Railroads in Michigan


Railroads have been vital in the history of the population. Trade of rough and finished goods in the state of Michigan. While some coastal settlements had previously existed. The state’s population, commercial, and industrial growth further bloomed with the establishment of the railroad. The state’s proximity to Ontario, Canada, aided the transport of goods in a smooth east-west trajectory from Lake Michigan’s. Then eastern shore toward Montreal and Quebec. Major railroads in the state, before 20th-century consolidations, had been the Michigan Central Railroad and the New York Central Railroad.

The history of railroading in Michigan began in 1830, seven years before the territory became a state, with the chartering of the Pontiac and Detroit Railway. This was the first such charter granted in the Northwest Territory and occurred the same year the Baltimore and Ohio Railroad began operation. The first steam locomotives operated in early 1837, with an average speed of 10 miles per hour (16 km/h).

Railroads in Michigan

Railroads continue to operate in the state of Michigan, although at a reduced level. Michigan is served by 4 Class I railroads: the Canadian National Railway, the Canadian Pacific Railway, CSX Transportation, and Norfolk Southern Railway. These are augmented by several dozen short line railroads. The vast majority of rail service in Michigan is devoted to freight, with Amtrak and various scenic railroads the exceptions.


There is Amtrak passenger rail service in the state, connecting the cities of Detroit, Ann Arbor, East Lansing, Grand Rapids, Jackson, Battle Creek, Kalamazoo, Flint, and Port Huron to Chicago, Illinois. The three routes taken together carried 664,284 passengers for revenues of $20.3 million during the fiscal year 2005–2006, a record. The Pere Marquette and Blue Water services receive funding from the State of Michigan. For the fiscal year 2005-2006, this was $7.1 million.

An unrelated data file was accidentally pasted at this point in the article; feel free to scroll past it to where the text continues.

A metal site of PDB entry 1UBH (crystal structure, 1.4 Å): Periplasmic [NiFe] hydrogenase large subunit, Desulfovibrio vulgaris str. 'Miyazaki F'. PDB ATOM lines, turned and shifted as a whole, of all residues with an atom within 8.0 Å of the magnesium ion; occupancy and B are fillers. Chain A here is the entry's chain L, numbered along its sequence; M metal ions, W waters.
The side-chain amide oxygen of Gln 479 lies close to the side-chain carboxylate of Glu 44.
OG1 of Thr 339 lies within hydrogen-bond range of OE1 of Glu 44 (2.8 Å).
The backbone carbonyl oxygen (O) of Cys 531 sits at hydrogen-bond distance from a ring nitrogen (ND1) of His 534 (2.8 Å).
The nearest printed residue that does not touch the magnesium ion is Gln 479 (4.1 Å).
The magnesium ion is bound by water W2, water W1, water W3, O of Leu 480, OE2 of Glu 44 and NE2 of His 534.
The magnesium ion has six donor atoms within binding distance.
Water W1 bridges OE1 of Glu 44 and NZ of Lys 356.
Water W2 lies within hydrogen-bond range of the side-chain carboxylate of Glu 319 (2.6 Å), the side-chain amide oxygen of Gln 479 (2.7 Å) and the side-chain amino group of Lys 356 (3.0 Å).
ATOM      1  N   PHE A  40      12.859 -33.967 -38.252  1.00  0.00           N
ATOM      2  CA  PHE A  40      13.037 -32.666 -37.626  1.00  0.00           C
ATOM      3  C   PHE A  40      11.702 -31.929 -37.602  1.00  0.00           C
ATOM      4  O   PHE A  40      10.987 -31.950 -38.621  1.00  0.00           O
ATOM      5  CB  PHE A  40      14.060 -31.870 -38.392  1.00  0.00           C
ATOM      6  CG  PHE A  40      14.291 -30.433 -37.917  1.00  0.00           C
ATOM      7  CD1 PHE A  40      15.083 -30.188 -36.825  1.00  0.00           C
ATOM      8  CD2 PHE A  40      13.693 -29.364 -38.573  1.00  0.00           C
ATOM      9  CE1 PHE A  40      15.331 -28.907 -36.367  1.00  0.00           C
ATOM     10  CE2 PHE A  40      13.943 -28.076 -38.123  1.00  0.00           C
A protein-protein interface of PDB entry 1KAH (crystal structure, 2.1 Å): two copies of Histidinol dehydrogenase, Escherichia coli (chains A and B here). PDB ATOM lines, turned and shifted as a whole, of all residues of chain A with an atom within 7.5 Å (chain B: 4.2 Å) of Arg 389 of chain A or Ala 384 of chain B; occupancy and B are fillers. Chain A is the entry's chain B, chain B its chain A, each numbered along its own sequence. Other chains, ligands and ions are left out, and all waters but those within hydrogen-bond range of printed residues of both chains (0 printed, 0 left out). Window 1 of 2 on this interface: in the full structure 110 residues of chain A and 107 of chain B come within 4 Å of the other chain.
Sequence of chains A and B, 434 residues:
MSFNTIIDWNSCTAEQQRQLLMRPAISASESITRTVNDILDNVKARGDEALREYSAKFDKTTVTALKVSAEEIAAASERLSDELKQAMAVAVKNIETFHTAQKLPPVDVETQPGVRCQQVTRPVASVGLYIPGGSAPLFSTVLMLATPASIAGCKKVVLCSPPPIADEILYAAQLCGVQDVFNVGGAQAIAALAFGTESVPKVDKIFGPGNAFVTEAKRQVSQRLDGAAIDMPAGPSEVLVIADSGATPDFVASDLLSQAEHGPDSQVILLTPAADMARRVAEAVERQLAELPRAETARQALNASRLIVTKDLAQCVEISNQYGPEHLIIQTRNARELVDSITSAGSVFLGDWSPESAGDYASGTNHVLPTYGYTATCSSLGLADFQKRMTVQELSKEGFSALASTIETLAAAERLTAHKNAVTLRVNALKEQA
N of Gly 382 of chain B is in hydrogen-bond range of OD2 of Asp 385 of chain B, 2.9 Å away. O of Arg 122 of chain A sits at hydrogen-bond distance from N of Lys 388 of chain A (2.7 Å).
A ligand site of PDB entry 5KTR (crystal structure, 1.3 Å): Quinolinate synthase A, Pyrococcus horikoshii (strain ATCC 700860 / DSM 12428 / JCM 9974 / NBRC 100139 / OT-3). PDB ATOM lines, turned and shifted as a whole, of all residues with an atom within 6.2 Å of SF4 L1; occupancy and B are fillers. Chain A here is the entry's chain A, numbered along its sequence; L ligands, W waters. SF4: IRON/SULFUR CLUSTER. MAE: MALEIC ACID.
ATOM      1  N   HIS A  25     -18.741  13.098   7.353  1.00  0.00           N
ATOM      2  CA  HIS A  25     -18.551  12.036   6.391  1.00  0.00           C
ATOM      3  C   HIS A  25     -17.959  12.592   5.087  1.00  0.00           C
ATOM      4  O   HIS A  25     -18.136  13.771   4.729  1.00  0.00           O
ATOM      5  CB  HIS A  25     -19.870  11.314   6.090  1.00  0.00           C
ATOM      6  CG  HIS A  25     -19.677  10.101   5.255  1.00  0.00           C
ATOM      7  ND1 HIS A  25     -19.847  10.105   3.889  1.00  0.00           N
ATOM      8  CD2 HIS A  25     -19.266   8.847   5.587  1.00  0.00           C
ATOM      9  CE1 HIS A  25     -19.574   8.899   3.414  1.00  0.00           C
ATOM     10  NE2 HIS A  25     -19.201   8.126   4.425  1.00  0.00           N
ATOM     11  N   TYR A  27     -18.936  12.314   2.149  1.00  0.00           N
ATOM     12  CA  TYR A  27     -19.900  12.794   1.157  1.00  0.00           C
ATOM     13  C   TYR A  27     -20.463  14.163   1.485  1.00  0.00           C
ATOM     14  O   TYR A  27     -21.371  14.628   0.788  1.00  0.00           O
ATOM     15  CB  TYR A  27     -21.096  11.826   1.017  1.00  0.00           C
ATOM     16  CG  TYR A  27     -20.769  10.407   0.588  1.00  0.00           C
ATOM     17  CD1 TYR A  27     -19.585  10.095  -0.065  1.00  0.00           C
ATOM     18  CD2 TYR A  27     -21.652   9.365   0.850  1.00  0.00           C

The contract for FY 2006-2007 is for $6.2 million because of improving revenues and patronage over the past year. The Federal Railroad Administration has designated the Detroit-Chicago corridor as a high-speed rail corridor. A 97-mile (156 km) stretch along the route of Blue Water and Wolverine from Porter, Indiana to Kalamazoo, Michigan is the longest track owned by Amtrak outside of the Northeast Corridor. Amtrak began incremental speed increases along this stretch in January 2002. By 2012, trains were regularly running at the planned top speed of 110 miles per hour (180 km/h) between Porter and Kalamazoo.


Michigan had not had commuter rail service since 1984 when Amtrak discontinued the Michigan Executive, which ran between Ann Arbor and Detroit. SEMTA had discontinued the Grand Trunk Western’s old Pontiac–Detroit service the year before. There are currently two new proposed systems under consideration. WALLY, backed by the Great Lakes Central Railroad and a coalition of Washtenaw County agencies and businesses. It would provide daily service between Ann Arbor and Howell. The other, a proposed project by the Southeast Michigan Council of Governments, would provide daily service between Detroit and Ann Arbor with stops in Ypsilanti, Detroit Metro Airport, and Dearborn.


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